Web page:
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"Judith Cohen's Travels through the Sephardic World", 11/00
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For more info on Ladino, check out www.shamash.org/
Another Jewish Musical Tradition from Europe:
Sephardic (Judeo-Spanish) Music from Salonika
Spring in Salonika (Lyra Records, Athens, Greece, 1995)
David Saltiel/Jewish-Spanish Songs of Thessaloniki (Oriente Music, Berlin, Germany, 1997)
Personnel | Songlist/Song samples
All albums available from Hatikvah Music International, 436 N. Fairfax Avenue, Los Angeles, CA 90036 (323)-655-7083, Hatikvah Music">Hatikvah Music
by Steve Fischbach
The World Music movement has encouraged many musicians to seek out and preserve "lost" or "dying" musical traditions. In Europe, many musicians have turned to preserving the musical tradition of Jewish communities obliterated during the Holocaust. For the most part, that effort resulted in a large number of non-Jewish musicians performing Klezmer music, the music of Eastern European Ashkenzi Jews. Only a few musicians have delved into the repertoire of the smaller Sephardic Jewish community of Europe, which lived in and around the Balkans since their expulsion from Spain in 1492.
The word "Sephardic" is derived from the Hebrew word for Spain, "Sepharad," home to a vibrant Jewish community since at least the days of the Roman Empire. Half a millenium ago, Jews in Spain faced the choice of conversion to Christianity, forced expulsion, or death in Spain. Migrating Sephardic Jews sought refuge throughout the Mediterranean basin, and large numbers found a safe haven in the lands ruled by the Ottoman Empire. Many Jews fled to Salonika (now called Thessaloniki), a port city in Greece located midway between Athens and Istanbul, and situated very close to today's Balkan nations of Macedonia and Bulgaria. Salonika's Jewish community dates back to the City's founding in 315 BCE, during the reign of Alexander the Great. Sephardic Jews poured into Salonika in the wake of the Spanish Inquisition, increasing Salonika's Jewish population from 2,000 Romaniote Jews (Greek speaking Jews) to eleven times that amount (22,000). In time, the Romaniote Jews became assimilated into the Sephardic community. By the 16th Century, Jews made up half of Salonika's multi-ethnic population, which included Greeks, Turks, Vlachs, and others.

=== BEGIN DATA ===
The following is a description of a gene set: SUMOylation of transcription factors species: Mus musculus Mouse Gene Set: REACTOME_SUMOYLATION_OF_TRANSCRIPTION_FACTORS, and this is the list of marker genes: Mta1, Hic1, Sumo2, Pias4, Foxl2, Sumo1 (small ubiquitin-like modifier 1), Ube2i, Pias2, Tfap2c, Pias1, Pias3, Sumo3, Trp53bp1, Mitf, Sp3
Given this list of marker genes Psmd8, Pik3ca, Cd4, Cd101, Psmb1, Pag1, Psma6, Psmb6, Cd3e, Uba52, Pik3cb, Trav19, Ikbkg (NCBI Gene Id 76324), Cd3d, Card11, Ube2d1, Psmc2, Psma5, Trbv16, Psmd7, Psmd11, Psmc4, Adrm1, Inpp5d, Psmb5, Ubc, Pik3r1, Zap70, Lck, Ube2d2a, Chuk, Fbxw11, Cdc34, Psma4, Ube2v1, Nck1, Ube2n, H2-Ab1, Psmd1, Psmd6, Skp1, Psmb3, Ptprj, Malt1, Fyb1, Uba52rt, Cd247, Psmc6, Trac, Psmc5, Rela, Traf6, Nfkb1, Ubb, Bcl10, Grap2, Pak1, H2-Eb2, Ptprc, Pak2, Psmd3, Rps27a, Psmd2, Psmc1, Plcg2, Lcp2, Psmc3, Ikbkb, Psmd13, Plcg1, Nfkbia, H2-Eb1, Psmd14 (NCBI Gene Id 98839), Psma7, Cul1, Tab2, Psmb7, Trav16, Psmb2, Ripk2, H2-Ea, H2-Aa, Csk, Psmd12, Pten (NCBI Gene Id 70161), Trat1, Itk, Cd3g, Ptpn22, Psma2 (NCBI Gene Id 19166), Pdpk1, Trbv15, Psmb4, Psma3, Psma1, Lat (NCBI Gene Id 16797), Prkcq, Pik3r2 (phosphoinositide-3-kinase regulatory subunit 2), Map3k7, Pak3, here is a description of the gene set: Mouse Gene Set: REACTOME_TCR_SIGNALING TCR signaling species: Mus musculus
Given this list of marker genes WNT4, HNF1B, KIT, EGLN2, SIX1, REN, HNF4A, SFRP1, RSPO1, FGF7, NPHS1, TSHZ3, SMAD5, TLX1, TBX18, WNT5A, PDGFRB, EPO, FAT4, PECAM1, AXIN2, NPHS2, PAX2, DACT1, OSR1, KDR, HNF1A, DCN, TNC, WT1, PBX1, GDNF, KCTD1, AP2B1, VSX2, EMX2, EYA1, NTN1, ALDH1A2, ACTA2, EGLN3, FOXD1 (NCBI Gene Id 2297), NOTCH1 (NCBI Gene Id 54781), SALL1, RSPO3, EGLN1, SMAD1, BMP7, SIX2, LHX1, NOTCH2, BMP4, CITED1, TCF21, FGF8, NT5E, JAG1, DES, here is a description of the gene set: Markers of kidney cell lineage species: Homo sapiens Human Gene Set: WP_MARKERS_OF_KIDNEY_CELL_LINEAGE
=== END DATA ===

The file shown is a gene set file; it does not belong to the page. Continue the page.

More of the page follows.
Two recently issued CD's present similar interpretations of the vast but shrinking repertoire of Jewish music from Salonika: "Spring In Salonika," (Lyra Records, Athens, Greece, 1995) and David Saltiel, "Jewish-Spanish Songs of Thessaloniki (Oriente Music, Berlin, Germany, 1997). Both CD's available in the US from Hatikvah Music International, 436 N. Fairfax Avenue, Los Angeles, CA 90036 (323)-655-7083, Hatikvah Music">Hatikvah Music. The songs of Salonika's Jews are sung in Ladino, a language related to Hebrew and Spanish much the way that Yiddish reflects German, Hebrew, and dozens of other languages in between. (For more info on Ladino, check out http://www.shamash.org/reform/uahc/congs/va/va003/ladino.html
). And, like its Yiddish counterpart, there are many Non-Jewish cultural influences to be heard in the music: Spanish, Greek, Turkish, Macedonian, etc. The singers are accompanied by two different ensembles of Greek musicians playing oud, violin, frame drum, cymbalon, and other Greek instruments.